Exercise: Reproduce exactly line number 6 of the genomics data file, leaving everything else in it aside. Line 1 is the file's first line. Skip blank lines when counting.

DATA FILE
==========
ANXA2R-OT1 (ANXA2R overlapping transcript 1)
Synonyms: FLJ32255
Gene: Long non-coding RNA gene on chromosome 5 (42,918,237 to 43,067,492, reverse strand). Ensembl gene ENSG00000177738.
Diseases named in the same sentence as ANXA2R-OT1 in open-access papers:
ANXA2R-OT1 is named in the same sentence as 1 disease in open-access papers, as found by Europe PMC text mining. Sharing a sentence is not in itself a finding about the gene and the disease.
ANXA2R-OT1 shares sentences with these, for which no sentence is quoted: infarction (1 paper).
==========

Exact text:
ANXA2R-OT1 shares sentences with these, for which no sentence is quoted: infarction (1 paper).